Though the colors are great and the tip rolls smoothly there are two issues with the TUL, ink longevity and overall construction. I have pitched at least one full set in the last year because the ink dried out. Critics may say that the pens are not being used enough and that is a possibility, however, there are sets from other brands that I have had multiple years that did not dry out as quickly as the TUL. In terms of construction, though the grip is quite suitable, the pen feels and sounds flimsy as one can hear the cartridge rattling around inside the barrel when writing.
The TUL is a basic pen, with great colors, think “great gowns, beautiful gowns”. If this is a writer’s pen of choice, I recommend keeping plenty on hand because they will run out quickly and if heavy handed, you may break a few. ✍🏾✍🏾.75
There is no escaping the Pilot G-2 gel retractable. I have written with them for years in various jobs because it is the standard work pen. Yet for personal writing, I steered clear since I had choices when using my own hard-earned cash. I may have been missing out in my rebellion.
The Pilot G-2 easily meets the physical specs of my favored pens as it has a ridged rubber grip and a clicker that does not stick.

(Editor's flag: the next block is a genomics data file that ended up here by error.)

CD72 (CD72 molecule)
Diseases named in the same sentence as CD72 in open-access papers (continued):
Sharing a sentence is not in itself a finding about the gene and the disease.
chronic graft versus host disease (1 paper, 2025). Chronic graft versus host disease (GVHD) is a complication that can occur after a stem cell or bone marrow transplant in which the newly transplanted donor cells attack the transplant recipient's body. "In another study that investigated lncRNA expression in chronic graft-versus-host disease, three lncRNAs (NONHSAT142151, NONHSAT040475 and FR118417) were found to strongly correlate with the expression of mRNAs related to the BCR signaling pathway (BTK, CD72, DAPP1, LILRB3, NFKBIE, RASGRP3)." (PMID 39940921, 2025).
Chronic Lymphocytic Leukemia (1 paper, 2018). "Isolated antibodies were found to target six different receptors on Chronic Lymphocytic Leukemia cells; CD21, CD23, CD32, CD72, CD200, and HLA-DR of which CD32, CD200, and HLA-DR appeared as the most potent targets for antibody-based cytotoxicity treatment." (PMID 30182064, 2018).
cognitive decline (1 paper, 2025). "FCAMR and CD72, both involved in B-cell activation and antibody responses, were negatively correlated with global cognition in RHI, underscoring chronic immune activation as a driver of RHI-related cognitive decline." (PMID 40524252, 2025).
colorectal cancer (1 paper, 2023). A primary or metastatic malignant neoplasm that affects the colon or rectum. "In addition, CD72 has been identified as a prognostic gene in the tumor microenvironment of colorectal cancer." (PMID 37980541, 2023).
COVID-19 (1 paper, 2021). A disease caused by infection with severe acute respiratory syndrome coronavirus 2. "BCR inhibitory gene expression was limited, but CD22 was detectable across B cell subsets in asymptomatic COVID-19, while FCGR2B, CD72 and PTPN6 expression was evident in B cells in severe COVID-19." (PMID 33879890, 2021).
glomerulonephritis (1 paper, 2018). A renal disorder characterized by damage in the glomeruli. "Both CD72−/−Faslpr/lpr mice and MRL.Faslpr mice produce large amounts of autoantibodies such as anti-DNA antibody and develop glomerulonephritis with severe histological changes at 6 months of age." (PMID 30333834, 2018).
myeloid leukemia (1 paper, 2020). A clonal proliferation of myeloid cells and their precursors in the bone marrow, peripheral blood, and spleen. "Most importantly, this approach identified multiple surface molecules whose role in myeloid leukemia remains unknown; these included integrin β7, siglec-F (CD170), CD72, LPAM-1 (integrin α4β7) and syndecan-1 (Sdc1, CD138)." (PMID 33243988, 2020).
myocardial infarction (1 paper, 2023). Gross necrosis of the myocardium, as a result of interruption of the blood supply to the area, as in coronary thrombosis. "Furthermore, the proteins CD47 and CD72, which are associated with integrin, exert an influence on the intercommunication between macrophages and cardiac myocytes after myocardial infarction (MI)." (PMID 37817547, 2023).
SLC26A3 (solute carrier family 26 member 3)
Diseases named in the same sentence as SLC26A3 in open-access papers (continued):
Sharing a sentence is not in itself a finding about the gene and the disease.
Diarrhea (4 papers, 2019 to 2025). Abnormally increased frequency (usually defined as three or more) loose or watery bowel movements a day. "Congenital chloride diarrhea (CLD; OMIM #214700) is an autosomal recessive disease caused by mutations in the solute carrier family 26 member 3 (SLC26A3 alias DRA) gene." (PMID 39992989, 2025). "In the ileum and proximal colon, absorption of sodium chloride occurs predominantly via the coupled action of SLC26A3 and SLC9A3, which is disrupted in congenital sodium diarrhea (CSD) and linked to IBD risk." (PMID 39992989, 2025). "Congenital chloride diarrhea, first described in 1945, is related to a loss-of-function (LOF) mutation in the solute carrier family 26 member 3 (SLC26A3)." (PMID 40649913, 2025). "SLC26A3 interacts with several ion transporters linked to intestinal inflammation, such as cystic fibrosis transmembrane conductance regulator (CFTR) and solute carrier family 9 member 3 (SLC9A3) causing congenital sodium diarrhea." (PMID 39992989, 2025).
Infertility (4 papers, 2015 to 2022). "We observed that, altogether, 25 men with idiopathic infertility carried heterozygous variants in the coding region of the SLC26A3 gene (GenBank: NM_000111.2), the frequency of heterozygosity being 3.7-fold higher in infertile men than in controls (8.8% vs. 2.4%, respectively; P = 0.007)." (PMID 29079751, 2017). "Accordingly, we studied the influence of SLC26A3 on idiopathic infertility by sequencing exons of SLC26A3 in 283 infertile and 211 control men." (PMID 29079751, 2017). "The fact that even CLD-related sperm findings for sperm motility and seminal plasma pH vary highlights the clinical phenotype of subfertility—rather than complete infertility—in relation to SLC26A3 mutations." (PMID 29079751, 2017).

The G-2 also comes in a variety of colors, point sizes, and finishes so one is not limited to the black, red and blue fine point of the office. Although the metallic variety is likely only practical for making art.
For writers of letters, notes, and journals, the bold variety G-2 1.0 with its rich color performs well, providing a smooth clean line despite its point size.
Not just for the office, the G-2 is highly recommended. These pens are long-lasting, reliable and a make a great edition to your writing instrument collection ✍🏽✍🏽✍🏽✍🏽.
Full disclosure, I purchased these pens because I thought they were cute. As a writing instrument, the Pentel EnerGel Pearl Deluxe RTX Gel pen outperforms said cuteness.
Writing is a smooth experience with a super clean line emanating from a .7 mm stable needle tip.